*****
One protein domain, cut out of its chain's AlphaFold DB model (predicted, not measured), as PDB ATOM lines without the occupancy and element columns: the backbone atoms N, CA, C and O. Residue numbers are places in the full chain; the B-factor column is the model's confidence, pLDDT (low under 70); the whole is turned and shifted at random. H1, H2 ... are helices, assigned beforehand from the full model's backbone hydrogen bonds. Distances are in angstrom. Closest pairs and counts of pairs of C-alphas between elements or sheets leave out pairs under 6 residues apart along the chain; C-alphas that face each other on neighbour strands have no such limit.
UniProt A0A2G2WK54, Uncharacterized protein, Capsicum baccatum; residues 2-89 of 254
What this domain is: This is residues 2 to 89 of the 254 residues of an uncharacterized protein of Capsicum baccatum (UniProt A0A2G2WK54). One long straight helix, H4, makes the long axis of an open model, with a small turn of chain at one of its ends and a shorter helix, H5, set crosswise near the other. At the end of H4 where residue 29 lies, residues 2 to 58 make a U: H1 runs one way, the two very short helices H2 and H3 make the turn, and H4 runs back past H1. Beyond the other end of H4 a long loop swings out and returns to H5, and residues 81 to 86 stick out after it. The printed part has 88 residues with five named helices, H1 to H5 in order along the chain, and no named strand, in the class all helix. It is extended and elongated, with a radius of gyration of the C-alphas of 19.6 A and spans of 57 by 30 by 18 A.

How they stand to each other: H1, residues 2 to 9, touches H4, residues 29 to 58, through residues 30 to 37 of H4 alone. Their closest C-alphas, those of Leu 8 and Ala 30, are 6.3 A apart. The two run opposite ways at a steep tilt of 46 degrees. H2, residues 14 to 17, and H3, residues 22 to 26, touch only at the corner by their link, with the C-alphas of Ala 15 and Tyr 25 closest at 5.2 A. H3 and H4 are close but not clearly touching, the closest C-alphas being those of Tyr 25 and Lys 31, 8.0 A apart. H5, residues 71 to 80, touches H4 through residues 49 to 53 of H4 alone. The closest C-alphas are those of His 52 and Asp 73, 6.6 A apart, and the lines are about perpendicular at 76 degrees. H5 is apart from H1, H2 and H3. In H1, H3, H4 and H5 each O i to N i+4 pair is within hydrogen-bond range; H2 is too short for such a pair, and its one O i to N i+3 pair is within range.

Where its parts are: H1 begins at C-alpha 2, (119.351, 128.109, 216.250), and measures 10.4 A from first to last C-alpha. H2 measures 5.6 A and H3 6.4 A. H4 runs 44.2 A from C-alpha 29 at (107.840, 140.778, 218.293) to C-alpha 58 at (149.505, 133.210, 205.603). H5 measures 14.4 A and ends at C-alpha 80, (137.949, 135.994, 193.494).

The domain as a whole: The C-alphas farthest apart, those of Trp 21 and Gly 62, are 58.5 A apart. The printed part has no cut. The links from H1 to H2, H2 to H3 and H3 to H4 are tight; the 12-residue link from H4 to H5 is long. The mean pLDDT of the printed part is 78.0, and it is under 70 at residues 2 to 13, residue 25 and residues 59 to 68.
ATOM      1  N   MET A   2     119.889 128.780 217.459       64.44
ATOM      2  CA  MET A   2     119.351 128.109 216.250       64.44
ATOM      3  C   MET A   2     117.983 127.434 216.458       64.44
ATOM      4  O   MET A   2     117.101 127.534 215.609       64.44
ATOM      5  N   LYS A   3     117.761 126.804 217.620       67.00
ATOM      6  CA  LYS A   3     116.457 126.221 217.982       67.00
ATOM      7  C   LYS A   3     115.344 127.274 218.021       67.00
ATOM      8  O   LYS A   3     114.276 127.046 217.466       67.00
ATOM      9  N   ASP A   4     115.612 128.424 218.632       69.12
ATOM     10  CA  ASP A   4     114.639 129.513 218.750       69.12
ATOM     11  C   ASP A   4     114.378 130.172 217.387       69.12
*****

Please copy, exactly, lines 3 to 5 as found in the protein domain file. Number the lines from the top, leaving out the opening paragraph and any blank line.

How they stand to each other: H1, residues 2 to 9, touches H4, residues 29 to 58, through residues 30 to 37 of H4 alone. Their closest C-alphas, those of Leu 8 and Ala 30, are 6.3 A apart. The two run opposite ways at a steep tilt of 46 degrees. H2, residues 14 to 17, and H3, residues 22 to 26, touch only at the corner by their link, with the C-alphas of Ala 15 and Tyr 25 closest at 5.2 A. H3 and H4 are close but not clearly touching, the closest C-alphas being those of Tyr 25 and Lys 31, 8.0 A apart. H5, residues 71 to 80, touches H4 through residues 49 to 53 of H4 alone. The closest C-alphas are those of His 52 and Asp 73, 6.6 A apart, and the lines are about perpendicular at 76 degrees. H5 is apart from H1, H2 and H3. In H1, H3, H4 and H5 each O i to N i+4 pair is within hydrogen-bond range; H2 is too short for such a pair, and its one O i to N i+3 pair is within range.

Where its parts are: H1 begins at C-alpha 2, (119.351, 128.109, 216.250), and measures 10.4 A from first to last C-alpha. H2 measures 5.6 A and H3 6.4 A. H4 runs 44.2 A from C-alpha 29 at (107.840, 140.778, 218.293) to C-alpha 58 at (149.505, 133.210, 205.603). H5 measures 14.4 A and ends at C-alpha 80, (137.949, 135.994, 193.494).

The domain as a whole: The C-alphas farthest apart, those of Trp 21 and Gly 62, are 58.5 A apart. The printed part has no cut. The links from H1 to H2, H2 to H3 and H3 to H4 are tight; the 12-residue link from H4 to H5 is long. The mean pLDDT of the printed part is 78.0, and it is under 70 at residues 2 to 13, residue 25 and residues 59 to 68.